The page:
Making Homemade Baby Food (Without Losing your Mind)

Lou is seven months now and we are becoming very adventurous with SOLIDS!  This girl loves to eat everything!  (She has never declined a food LOL.)

We were given the go-ahead from our pediatrician at Lou’s four-month check-up to start solids.  Four months happened to land in December, so we didn’t actually start solids until she turned 5 months (just out of convenience; we were so busy over the holidays and didn’t want to start a routine we couldn’t stay consistent with.)

Starting solids is (like everything in parenthood) scary and unknown!  I basically scoured the internet for tips and used some handouts our pediatrician gave us to come up with a game plan that would work for us. 

Take away what you will from my experience but use your best parenting judgement when it comes to your own child and your own unique lifestyle!  What has worked for us may not for you and vice versa.  And please make sure to consult with your pediatrician before starting solids with your babe!

With that being said, here are some general tips and steps I took when introducing solids to Lou.  I followed these ‘rules’ each month and it helped me not feel overwhelmed by this process! 

Month Five guidelines:

·       Single foods only; 1 meal a day, 1-2 oz per meal

·       I only served Lou fresh foods (I’m not sure if everyone does this, but our pediatrician advised that you should only serve fresh foods until they are 6 months old.)

·       Every three days I would introduce a new food.  I would cook/puree the food and then refrigerate and serve within 48 hours.  (The general rule is to introduce one new food at a time to check for food allergies.  Serve a small amount of the new food on day 1, and then gradually increase the amount each day.)

·       Five-month foods that Lou ate were baby cereal, avocado, sweet potato, banana, green peas, pears, butternut Squash, apples and zucchini.  (I introduced them in this order.)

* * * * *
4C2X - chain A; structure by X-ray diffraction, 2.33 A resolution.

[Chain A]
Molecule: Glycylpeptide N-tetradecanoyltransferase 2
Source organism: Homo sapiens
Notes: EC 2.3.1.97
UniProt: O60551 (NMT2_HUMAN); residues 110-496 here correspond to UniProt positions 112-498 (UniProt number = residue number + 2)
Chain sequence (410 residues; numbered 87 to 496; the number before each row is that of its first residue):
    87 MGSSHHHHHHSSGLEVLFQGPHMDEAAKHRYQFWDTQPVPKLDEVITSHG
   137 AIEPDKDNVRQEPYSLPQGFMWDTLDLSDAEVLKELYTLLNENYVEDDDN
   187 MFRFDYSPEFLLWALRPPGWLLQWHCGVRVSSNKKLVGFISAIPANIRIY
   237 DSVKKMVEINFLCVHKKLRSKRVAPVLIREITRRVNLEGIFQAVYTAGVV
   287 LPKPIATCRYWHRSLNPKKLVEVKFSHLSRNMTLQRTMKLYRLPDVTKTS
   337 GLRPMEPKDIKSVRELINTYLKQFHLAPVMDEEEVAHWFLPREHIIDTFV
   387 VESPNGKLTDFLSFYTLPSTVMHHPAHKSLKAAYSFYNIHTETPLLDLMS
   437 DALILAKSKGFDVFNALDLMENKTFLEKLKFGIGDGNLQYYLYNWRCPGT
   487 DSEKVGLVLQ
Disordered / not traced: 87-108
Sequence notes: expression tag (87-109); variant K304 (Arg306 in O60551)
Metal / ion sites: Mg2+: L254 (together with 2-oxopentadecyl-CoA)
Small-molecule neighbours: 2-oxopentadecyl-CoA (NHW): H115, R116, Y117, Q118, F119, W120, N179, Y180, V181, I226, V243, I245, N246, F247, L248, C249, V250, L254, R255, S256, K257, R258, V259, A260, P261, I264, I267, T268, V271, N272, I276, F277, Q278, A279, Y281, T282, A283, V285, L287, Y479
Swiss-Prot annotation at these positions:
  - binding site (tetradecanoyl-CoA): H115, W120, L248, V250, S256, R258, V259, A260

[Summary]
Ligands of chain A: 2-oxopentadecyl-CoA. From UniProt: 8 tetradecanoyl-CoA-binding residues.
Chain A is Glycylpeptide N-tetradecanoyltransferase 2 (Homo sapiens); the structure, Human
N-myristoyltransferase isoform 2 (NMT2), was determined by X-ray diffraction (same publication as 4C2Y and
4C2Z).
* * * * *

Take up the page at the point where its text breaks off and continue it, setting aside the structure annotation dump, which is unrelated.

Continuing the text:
Month Six:

·       Introduce mixed purees; 2 meals a day, 1-2 oz per meal

·       At six months I did one big grocery trip and bought all the foods I would need to make a month’s worth of baby food!  I spent about $15.00 and took a Sunday to prepare all the foods and freeze them.  I froze all the foods separately so I could mix and match as I wanted.  (See below for more details about prep!)

·       Once Lou could tolerate single, pureed foods, I started mixing foods.  I read somewhere that you want to give them a wide range and switch it up as much as possible, so that they develop the taste for many different fruits and veggies!

·       New foods introduced this month were green beans and mango (mango upset her tummy.  When this happens, just wait a month or so and try again!)

Month Seven:

·       3 meals a day, 2-3 oz per meal

·       This month we have upped our meals to breakfast, lunch and dinner!  Lou LOVES to eat and I really wanted to start getting into more of a routine with our meals.  She is eating 3 oz for breakfast, and then 2 oz for lunch/dinner. 

·       New foods we are adding this month are: blueberries, peaches, chickpeas, chicken and corn.

Now, why did I choose to make my own baby food? 

Well the biggest reason for me is that I LOVE TO COOK!  I loved the idea that I could buy, prepare and serve my baby foods that I made and I loved knowing exactly what was going into my baby’s food.  I love meal planning and making lists and the idea of creating yummy combos for Lou excited me. 

The second reason was to save money.  (You guys, this is very, very quick and basic calculations so bear with me!)   If your baby is eating 3 meals a day and eating 3 oz per meal, that means they need 9 oz per day or 270 oz per month.  For organic baby food that’s about $88.00/month, for basic Gerber baby purees it’s about $43.00/month.  I can spend around $20-$25 and make enough to last me a month +.